Allocentrism and consumer ethnocentrism: The effects of social identity on purchase intention

Yu-An Huang1, Ian Phau2, Chad Lin2, Hsien-Jui Chung3, Koong Hao-Chiang Lin4
1National Chi Nan University, Taiwan
2Curtin University of Technology, Australia
3National Chung Cheng University, Taiwan
4National University of Tainan, Taiwan
Cite this article:  Huang, Y. , Phau, I. , Lin, C. , Chung, H. , & Lin, K. (2008). Allocentrism and consumer ethnocentrism: The effects of social identity on purchase intention. Social Behavior and Personality: An international journal, 36, 1097-1110.

Volume 36 Issue 8 | e1782 | Published: September 2008 | DOI: https://doi.org/10.2224/sbp.2008.36.8.1097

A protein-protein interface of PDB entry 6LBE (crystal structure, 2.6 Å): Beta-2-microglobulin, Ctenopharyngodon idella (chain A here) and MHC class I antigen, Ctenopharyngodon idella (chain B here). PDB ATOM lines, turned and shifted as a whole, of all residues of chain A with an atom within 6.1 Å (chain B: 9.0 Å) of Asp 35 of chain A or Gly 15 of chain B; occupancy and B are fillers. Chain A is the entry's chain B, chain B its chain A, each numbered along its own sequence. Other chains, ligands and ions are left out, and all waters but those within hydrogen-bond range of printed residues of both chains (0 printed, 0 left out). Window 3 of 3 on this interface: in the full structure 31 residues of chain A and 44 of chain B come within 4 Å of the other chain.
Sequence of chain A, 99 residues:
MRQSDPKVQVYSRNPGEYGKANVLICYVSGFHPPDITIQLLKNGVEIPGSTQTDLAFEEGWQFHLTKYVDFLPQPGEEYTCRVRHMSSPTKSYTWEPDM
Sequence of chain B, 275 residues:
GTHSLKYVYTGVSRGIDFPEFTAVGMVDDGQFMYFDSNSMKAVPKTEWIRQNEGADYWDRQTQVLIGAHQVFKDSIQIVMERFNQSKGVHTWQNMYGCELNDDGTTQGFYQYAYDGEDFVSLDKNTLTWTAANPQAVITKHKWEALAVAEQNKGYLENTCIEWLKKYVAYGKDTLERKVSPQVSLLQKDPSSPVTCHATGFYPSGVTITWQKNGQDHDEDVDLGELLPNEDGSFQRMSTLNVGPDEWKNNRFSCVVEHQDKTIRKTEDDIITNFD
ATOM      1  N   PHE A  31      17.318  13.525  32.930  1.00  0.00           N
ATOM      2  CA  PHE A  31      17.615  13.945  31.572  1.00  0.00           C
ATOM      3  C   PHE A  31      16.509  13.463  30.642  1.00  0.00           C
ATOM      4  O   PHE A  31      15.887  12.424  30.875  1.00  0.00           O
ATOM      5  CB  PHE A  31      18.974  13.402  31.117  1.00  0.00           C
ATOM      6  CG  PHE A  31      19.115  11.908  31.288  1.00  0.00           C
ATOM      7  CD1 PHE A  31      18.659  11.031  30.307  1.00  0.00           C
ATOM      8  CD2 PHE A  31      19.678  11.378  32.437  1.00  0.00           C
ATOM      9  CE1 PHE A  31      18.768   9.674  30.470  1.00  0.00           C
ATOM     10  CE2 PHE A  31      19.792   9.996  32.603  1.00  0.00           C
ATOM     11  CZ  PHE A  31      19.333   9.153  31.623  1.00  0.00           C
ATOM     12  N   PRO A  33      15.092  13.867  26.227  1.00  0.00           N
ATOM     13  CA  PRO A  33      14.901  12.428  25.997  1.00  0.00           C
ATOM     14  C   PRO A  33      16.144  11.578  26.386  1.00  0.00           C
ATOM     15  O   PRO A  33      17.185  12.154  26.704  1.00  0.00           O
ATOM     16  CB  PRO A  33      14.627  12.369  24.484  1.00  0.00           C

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In this article the authors examine the effects of allocentrism and consumer ethnocentrism (CET) on intentions to purchase domestic versus imported products, focusing on the current phenomenon of the “Korean Wave” in Taiwan. Results based on data collected from 433 mall intercept interviews in Taiwan indicate that there is a strong positive relationship between allocentrism toward parents and CET. However, a significantly negative relationship between allocentrism toward friends and CET was also found. It was also found that friends’ in-group attitude toward Korean television dramas has a mediating effect of allocentrism toward friends on CET and CET on intention to buy Korean products. In this study, it was found that CET played a mediating role between allocentrism toward parents and friends and purchase intention. This ethnocentric effect was attributed to parental and friends’ in-groups which significantly enhanced and reduced, respectively, the impact of intergroup discrimination, making national identification a less obvious and important social category. These findings have significant implications for domestic and foreign marketers.

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